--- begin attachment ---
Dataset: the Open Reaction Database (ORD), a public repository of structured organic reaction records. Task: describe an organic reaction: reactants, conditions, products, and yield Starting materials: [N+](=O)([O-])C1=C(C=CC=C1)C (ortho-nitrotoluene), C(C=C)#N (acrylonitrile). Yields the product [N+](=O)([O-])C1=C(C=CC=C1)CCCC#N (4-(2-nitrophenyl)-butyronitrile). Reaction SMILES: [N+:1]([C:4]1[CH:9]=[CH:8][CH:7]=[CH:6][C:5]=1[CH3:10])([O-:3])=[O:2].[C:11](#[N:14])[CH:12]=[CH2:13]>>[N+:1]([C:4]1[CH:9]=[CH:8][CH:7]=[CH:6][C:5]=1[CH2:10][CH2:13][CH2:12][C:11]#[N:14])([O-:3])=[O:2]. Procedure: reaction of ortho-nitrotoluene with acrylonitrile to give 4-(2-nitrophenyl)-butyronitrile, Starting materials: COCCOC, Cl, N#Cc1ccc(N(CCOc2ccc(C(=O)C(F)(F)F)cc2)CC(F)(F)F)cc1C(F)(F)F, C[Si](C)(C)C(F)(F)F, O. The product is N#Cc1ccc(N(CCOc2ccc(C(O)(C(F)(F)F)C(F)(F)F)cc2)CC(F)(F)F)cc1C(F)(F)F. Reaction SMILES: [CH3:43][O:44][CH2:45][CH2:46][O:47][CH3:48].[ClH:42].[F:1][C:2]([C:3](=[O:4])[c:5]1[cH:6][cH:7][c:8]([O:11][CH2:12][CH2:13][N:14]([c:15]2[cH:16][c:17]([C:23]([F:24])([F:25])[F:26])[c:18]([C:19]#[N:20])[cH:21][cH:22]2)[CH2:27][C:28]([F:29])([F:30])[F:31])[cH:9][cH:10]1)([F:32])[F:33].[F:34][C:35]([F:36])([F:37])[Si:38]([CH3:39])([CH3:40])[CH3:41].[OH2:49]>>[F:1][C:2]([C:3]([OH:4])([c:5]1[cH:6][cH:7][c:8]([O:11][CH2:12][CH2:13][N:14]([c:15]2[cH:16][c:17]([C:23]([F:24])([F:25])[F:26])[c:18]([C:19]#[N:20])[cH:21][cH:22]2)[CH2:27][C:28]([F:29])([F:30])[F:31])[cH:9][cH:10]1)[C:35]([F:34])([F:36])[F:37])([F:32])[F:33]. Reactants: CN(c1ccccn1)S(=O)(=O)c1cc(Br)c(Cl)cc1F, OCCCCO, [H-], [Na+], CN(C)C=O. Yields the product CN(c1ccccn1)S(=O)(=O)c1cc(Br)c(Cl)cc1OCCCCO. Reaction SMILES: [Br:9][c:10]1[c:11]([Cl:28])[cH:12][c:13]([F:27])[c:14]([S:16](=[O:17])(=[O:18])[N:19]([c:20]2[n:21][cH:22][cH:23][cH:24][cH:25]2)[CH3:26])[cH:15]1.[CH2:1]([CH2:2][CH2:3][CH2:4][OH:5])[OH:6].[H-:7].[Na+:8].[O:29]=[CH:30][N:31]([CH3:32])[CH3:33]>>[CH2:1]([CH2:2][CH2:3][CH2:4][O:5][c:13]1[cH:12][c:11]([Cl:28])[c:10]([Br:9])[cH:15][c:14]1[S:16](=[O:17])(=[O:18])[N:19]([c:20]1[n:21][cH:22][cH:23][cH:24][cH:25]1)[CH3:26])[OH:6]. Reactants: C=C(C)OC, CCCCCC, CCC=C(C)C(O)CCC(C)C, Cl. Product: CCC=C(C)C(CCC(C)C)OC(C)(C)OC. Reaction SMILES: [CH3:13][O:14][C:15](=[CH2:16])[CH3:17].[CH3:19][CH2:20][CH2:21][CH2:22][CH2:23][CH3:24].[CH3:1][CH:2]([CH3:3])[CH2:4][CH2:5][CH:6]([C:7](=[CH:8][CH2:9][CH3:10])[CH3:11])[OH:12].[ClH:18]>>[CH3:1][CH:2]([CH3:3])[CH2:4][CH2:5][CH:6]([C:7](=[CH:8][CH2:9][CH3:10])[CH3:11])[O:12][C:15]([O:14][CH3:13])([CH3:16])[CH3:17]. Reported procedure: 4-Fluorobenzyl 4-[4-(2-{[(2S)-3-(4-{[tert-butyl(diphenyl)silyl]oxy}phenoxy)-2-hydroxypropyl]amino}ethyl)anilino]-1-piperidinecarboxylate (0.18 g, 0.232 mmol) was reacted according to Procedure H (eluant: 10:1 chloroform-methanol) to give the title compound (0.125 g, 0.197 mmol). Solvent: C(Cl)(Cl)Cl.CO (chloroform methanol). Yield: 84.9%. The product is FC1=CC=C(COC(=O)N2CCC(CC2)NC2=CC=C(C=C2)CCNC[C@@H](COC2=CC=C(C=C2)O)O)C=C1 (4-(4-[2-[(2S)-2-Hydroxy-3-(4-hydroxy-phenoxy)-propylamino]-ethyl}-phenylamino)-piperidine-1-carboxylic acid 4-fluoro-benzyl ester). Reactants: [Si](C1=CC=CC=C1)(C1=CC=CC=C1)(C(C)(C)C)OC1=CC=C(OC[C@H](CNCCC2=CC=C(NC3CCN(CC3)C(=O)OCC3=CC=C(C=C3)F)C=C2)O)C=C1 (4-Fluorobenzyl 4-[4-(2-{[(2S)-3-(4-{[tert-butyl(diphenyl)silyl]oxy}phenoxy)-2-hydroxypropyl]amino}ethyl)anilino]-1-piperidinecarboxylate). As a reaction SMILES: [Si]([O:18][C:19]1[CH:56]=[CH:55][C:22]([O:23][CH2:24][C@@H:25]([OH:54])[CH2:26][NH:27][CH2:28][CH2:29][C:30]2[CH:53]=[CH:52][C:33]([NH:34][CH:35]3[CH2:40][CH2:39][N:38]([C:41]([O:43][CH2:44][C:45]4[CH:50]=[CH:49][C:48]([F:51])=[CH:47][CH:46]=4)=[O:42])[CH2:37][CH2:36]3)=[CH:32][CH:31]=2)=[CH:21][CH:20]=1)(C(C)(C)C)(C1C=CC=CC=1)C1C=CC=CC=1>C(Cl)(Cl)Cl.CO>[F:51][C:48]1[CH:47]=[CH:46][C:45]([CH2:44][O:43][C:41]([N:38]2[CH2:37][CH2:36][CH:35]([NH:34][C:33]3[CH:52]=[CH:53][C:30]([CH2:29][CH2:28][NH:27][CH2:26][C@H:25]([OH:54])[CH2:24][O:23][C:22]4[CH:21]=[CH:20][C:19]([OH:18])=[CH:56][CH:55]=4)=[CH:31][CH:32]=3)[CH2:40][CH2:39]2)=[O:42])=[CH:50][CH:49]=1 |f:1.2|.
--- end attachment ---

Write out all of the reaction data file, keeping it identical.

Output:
Dataset: the Open Reaction Database (ORD), a public repository of structured organic reaction records. Task: describe an organic reaction: reactants, conditions, products, and yield Starting materials: [N+](=O)([O-])C1=C(C=CC=C1)C (ortho-nitrotoluene), C(C=C)#N (acrylonitrile). Yields the product [N+](=O)([O-])C1=C(C=CC=C1)CCCC#N (4-(2-nitrophenyl)-butyronitrile). Reaction SMILES: [N+:1]([C:4]1[CH:9]=[CH:8][CH:7]=[CH:6][C:5]=1[CH3:10])([O-:3])=[O:2].[C:11](#[N:14])[CH:12]=[CH2:13]>>[N+:1]([C:4]1[CH:9]=[CH:8][CH:7]=[CH:6][C:5]=1[CH2:10][CH2:13][CH2:12][C:11]#[N:14])([O-:3])=[O:2]. Procedure: reaction of ortho-nitrotoluene with acrylonitrile to give 4-(2-nitrophenyl)-butyronitrile, Starting materials: COCCOC, Cl, N#Cc1ccc(N(CCOc2ccc(C(=O)C(F)(F)F)cc2)CC(F)(F)F)cc1C(F)(F)F, C[Si](C)(C)C(F)(F)F, O. The product is N#Cc1ccc(N(CCOc2ccc(C(O)(C(F)(F)F)C(F)(F)F)cc2)CC(F)(F)F)cc1C(F)(F)F. Reaction SMILES: [CH3:43][O:44][CH2:45][CH2:46][O:47][CH3:48].[ClH:42].[F:1][C:2]([C:3](=[O:4])[c:5]1[cH:6][cH:7][c:8]([O:11][CH2:12][CH2:13][N:14]([c:15]2[cH:16][c:17]([C:23]([F:24])([F:25])[F:26])[c:18]([C:19]#[N:20])[cH:21][cH:22]2)[CH2:27][C:28]([F:29])([F:30])[F:31])[cH:9][cH:10]1)([F:32])[F:33].[F:34][C:35]([F:36])([F:37])[Si:38]([CH3:39])([CH3:40])[CH3:41].[OH2:49]>>[F:1][C:2]([C:3]([OH:4])([c:5]1[cH:6][cH:7][c:8]([O:11][CH2:12][CH2:13][N:14]([c:15]2[cH:16][c:17]([C:23]([F:24])([F:25])[F:26])[c:18]([C:19]#[N:20])[cH:21][cH:22]2)[CH2:27][C:28]([F:29])([F:30])[F:31])[cH:9][cH:10]1)[C:35]([F:34])([F:36])[F:37])([F:32])[F:33]. Reactants: CN(c1ccccn1)S(=O)(=O)c1cc(Br)c(Cl)cc1F, OCCCCO, [H-], [Na+], CN(C)C=O. Yields the product CN(c1ccccn1)S(=O)(=O)c1cc(Br)c(Cl)cc1OCCCCO. Reaction SMILES: [Br:9][c:10]1[c:11]([Cl:28])[cH:12][c:13]([F:27])[c:14]([S:16](=[O:17])(=[O:18])[N:19]([c:20]2[n:21][cH:22][cH:23][cH:24][cH:25]2)[CH3:26])[cH:15]1.[CH2:1]([CH2:2][CH2:3][CH2:4][OH:5])[OH:6].[H-:7].[Na+:8].[O:29]=[CH:30][N:31]([CH3:32])[CH3:33]>>[CH2:1]([CH2:2][CH2:3][CH2:4][O:5][c:13]1[cH:12][c:11]([Cl:28])[c:10]([Br:9])[cH:15][c:14]1[S:16](=[O:17])(=[O:18])[N:19]([c:20]1[n:21][cH:22][cH:23][cH:24][cH:25]1)[CH3:26])[OH:6]. Reactants: C=C(C)OC, CCCCCC, CCC=C(C)C(O)CCC(C)C, Cl. Product: CCC=C(C)C(CCC(C)C)OC(C)(C)OC. Reaction SMILES: [CH3:13][O:14][C:15](=[CH2:16])[CH3:17].[CH3:19][CH2:20][CH2:21][CH2:22][CH2:23][CH3:24].[CH3:1][CH:2]([CH3:3])[CH2:4][CH2:5][CH:6]([C:7](=[CH:8][CH2:9][CH3:10])[CH3:11])[OH:12].[ClH:18]>>[CH3:1][CH:2]([CH3:3])[CH2:4][CH2:5][CH:6]([C:7](=[CH:8][CH2:9][CH3:10])[CH3:11])[O:12][C:15]([O:14][CH3:13])([CH3:16])[CH3:17]. Reported procedure: 4-Fluorobenzyl 4-[4-(2-{[(2S)-3-(4-{[tert-butyl(diphenyl)silyl]oxy}phenoxy)-2-hydroxypropyl]amino}ethyl)anilino]-1-piperidinecarboxylate (0.18 g, 0.232 mmol) was reacted according to Procedure H (eluant: 10:1 chloroform-methanol) to give the title compound (0.125 g, 0.197 mmol). Solvent: C(Cl)(Cl)Cl.CO (chloroform methanol). Yield: 84.9%. The product is FC1=CC=C(COC(=O)N2CCC(CC2)NC2=CC=C(C=C2)CCNC[C@@H](COC2=CC=C(C=C2)O)O)C=C1 (4-(4-[2-[(2S)-2-Hydroxy-3-(4-hydroxy-phenoxy)-propylamino]-ethyl}-phenylamino)-piperidine-1-carboxylic acid 4-fluoro-benzyl ester). Reactants: [Si](C1=CC=CC=C1)(C1=CC=CC=C1)(C(C)(C)C)OC1=CC=C(OC[C@H](CNCCC2=CC=C(NC3CCN(CC3)C(=O)OCC3=CC=C(C=C3)F)C=C2)O)C=C1 (4-Fluorobenzyl 4-[4-(2-{[(2S)-3-(4-{[tert-butyl(diphenyl)silyl]oxy}phenoxy)-2-hydroxypropyl]amino}ethyl)anilino]-1-piperidinecarboxylate). As a reaction SMILES: [Si]([O:18][C:19]1[CH:56]=[CH:55][C:22]([O:23][CH2:24][C@@H:25]([OH:54])[CH2:26][NH:27][CH2:28][CH2:29][C:30]2[CH:53]=[CH:52][C:33]([NH:34][CH:35]3[CH2:40][CH2:39][N:38]([C:41]([O:43][CH2:44][C:45]4[CH:50]=[CH:49][C:48]([F:51])=[CH:47][CH:46]=4)=[O:42])[CH2:37][CH2:36]3)=[CH:32][CH:31]=2)=[CH:21][CH:20]=1)(C(C)(C)C)(C1C=CC=CC=1)C1C=CC=CC=1>C(Cl)(Cl)Cl.CO>[F:51][C:48]1[CH:47]=[CH:46][C:45]([CH2:44][O:43][C:41]([N:38]2[CH2:37][CH2:36][CH:35]([NH:34][C:33]3[CH:52]=[CH:53][C:30]([CH2:29][CH2:28][NH:27][CH2:26][C@H:25]([OH:54])[CH2:24][O:23][C:22]4[CH:21]=[CH:20][C:19]([OH:18])=[CH:56][CH:55]=4)=[CH:31][CH:32]=3)[CH2:40][CH2:39]2)=[O:42])=[CH:50][CH:49]=1 |f:1.2|.